Security outsourcing! While the concept makes many managers happy (“Phew… no need to do security anymore” — yeah, right!), I have noticed that some smart MSSP leaders avoid the “O word.” If we are to believe Wikipedia, “outsourcing” implies “contracting out of a business process to another party.” On the surface, it sounds like “security monitoring” and “security device management” are perfectly fine business processes.
However, where does your security monitoring process end? If you think that it ends with some alert being triggered, then you have indeed been outsourcing the entire process. On the other hand, if you consider what happens after that alert is produced by an MSSP security analyst to also be part of your monitoring, then you ultimately INTEGRATE the processes (yours and MSSPs) rather than OUTSOURCE yours to an MSSP.
My early research conversations with both MSSP customers and providers themselves reveal the theme: those who think “integrate, NOT outsource” usually get much more value out of the MSSP relationship. In a dramatic break from my personal “policy” of not linking to vendor content from my Gartner blog (motivated by my utter lack of desire to waste time fighting idiotic accusations of ‘vendor favoritism’), here is a great example of integrated security operations with an MSSP:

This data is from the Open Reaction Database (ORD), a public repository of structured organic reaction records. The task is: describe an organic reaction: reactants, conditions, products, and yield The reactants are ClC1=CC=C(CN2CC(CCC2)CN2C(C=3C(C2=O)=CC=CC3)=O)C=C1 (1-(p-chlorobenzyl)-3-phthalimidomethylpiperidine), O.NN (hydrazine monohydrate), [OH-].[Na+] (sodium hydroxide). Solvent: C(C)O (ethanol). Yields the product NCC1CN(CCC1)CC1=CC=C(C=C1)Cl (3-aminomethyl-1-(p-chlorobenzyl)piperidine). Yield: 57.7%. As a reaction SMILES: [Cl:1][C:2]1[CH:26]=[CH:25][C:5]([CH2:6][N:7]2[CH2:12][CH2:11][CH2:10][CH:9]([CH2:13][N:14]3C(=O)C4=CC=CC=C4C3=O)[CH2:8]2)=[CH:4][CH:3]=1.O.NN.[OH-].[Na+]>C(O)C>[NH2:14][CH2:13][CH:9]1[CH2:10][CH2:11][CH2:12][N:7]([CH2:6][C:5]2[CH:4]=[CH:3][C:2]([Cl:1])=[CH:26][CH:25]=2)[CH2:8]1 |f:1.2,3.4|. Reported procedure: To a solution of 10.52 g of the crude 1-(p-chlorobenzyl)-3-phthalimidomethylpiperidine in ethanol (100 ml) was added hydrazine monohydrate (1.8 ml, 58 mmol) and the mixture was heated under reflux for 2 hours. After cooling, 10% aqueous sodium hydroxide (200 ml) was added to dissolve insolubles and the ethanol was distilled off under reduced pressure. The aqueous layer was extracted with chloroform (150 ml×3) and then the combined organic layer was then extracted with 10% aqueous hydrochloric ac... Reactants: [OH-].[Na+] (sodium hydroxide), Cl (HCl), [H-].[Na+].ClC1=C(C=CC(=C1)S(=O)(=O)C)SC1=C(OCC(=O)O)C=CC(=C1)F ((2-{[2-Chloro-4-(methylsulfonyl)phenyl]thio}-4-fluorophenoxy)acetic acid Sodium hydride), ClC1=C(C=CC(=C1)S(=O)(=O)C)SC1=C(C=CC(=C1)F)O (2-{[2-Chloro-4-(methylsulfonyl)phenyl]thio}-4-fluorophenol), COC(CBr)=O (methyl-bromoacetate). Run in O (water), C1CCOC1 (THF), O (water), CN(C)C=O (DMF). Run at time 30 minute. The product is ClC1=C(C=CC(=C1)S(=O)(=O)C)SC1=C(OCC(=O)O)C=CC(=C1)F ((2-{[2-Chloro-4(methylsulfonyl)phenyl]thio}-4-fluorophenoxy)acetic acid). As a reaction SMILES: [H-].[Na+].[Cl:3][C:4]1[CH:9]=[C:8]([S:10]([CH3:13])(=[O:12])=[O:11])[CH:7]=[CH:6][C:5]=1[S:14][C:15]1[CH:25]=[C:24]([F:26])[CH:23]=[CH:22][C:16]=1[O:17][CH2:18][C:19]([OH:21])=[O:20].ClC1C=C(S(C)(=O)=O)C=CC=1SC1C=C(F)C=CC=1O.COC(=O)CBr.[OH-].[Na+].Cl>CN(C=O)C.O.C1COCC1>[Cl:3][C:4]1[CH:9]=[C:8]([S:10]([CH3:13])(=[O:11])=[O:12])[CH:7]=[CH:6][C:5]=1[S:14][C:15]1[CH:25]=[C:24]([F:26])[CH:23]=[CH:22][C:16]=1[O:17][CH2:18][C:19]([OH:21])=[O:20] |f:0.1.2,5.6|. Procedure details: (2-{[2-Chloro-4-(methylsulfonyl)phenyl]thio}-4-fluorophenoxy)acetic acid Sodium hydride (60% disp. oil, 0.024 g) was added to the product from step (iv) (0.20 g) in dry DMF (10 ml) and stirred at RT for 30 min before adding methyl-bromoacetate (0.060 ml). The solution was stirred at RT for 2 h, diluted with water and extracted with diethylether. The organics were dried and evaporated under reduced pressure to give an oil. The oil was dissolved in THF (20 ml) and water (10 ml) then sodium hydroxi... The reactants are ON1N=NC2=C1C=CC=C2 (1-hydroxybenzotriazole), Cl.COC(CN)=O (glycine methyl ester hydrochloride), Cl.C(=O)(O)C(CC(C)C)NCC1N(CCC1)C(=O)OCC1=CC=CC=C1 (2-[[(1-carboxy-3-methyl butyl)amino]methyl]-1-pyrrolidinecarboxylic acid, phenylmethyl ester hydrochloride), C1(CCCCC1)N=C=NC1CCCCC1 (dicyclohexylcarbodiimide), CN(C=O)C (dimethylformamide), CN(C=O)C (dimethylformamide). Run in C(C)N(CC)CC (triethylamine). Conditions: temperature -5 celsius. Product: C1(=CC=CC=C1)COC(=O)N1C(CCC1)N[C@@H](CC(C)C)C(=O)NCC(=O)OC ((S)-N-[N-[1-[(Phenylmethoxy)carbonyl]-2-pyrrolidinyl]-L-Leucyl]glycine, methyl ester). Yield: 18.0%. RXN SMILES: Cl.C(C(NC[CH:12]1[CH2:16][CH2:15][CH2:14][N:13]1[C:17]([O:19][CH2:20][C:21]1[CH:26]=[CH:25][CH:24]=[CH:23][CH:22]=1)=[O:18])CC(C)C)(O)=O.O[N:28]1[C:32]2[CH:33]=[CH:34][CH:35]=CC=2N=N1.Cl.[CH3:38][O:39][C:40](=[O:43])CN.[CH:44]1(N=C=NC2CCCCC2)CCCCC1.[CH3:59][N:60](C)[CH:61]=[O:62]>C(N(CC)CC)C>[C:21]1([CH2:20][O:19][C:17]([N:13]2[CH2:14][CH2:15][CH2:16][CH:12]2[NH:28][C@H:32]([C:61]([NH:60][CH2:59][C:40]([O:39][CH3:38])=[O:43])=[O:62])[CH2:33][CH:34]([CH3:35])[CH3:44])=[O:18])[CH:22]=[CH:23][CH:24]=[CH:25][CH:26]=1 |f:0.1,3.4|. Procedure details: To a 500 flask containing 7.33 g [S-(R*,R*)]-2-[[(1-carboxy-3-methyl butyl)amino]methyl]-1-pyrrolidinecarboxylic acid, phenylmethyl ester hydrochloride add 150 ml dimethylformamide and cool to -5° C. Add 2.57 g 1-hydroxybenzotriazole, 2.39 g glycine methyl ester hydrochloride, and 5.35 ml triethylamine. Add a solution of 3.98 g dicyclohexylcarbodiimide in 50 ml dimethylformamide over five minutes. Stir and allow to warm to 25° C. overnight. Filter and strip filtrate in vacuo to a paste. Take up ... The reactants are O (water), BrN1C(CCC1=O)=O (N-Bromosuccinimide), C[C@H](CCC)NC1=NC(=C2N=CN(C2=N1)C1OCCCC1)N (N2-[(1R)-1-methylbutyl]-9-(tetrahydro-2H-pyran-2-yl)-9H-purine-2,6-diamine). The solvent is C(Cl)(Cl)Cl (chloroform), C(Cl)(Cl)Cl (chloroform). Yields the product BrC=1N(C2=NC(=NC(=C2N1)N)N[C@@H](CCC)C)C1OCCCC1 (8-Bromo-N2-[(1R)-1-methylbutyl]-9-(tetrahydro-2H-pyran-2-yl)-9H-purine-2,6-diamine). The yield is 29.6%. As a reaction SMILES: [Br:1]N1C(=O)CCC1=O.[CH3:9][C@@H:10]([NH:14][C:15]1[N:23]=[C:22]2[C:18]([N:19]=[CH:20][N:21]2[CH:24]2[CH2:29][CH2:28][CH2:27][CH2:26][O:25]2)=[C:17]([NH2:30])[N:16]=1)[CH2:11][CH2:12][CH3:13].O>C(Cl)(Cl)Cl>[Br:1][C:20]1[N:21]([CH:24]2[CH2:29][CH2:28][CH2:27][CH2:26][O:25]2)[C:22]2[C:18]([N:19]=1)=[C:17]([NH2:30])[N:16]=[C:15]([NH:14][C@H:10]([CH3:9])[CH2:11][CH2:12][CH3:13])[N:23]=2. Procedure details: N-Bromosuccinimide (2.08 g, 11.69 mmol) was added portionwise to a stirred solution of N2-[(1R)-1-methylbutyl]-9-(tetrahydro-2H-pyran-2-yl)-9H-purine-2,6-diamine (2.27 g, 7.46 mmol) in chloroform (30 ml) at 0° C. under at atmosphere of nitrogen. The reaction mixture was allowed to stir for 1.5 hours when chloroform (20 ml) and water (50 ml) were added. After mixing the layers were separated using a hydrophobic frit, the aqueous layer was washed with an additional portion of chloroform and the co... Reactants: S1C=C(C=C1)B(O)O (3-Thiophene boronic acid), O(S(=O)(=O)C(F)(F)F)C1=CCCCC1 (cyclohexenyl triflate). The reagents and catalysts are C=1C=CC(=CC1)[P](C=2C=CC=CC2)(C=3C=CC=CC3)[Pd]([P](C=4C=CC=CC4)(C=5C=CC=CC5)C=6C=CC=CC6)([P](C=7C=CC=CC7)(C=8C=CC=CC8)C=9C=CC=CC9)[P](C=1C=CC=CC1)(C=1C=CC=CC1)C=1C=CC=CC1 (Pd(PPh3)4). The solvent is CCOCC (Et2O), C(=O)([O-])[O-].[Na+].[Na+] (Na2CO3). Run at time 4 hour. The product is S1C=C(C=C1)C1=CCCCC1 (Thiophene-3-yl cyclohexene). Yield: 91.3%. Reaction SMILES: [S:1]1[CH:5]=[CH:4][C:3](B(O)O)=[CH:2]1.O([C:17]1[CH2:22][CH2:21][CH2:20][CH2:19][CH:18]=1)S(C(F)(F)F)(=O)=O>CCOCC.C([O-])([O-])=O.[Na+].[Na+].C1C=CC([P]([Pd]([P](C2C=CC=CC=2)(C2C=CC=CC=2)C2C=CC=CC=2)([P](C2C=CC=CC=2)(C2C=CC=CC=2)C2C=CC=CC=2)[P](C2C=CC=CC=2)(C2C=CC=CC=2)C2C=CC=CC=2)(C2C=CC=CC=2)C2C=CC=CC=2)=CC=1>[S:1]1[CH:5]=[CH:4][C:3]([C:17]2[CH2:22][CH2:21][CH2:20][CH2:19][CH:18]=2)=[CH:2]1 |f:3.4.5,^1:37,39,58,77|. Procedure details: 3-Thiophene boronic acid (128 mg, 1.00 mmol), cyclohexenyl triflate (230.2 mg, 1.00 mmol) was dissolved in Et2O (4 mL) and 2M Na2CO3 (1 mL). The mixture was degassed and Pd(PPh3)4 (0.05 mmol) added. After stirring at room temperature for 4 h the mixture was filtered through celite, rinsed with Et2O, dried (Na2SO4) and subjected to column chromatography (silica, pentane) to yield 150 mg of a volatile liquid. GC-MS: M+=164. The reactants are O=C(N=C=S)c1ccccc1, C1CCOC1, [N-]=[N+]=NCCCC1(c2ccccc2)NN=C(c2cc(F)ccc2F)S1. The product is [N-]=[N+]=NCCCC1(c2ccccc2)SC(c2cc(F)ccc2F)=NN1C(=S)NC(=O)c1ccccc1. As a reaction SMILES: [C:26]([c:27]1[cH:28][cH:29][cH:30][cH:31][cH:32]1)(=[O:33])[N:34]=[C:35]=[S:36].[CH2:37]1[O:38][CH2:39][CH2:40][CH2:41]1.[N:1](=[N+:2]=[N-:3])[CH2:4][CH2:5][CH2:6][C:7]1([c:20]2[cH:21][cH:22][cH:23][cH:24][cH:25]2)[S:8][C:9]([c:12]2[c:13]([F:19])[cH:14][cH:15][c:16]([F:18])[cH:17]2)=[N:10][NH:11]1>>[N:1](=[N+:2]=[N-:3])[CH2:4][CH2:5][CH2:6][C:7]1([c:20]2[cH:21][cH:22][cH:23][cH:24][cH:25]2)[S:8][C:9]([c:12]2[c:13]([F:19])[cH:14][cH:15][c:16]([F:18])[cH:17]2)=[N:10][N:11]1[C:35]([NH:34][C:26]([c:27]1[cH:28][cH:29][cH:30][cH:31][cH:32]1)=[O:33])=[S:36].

(source: IBM via this blog)
Vendor-produced or not, I can recognize awesomeness when I see it. Thanks to @mikebsanders for an excellent resource.
Now, what does it all mean?
This means that for the MSSP to work well for you, process integration must be carefully planned. Here we talked about the alert response integration (and here about the SLAs), but the same applies to device management (integrate with your change management and reporting), incident response (integrate with your IR) and many other processes.
This also means that this focus on integration allows you to vary the degree of security ‘outsourcing’ or externalization. If your plan – monitor – triage – respond – refine chain is well planned, you can almost painlessly engage external resources (MSSP, consultants, etc) at whatever stage: need more help with cleaning the mess? Call that IR consultant. Want to shift some perimeter monitoring duties outside? Go get that MSSP. Want to bring specific application security monitoring tasks in-house? Do exactly that. Some process chunks will externalize well, some poorly [and some not at all], but at least you will have a predictable map of what goes where and who does what…
Blog posts related to this research on MSSP usage: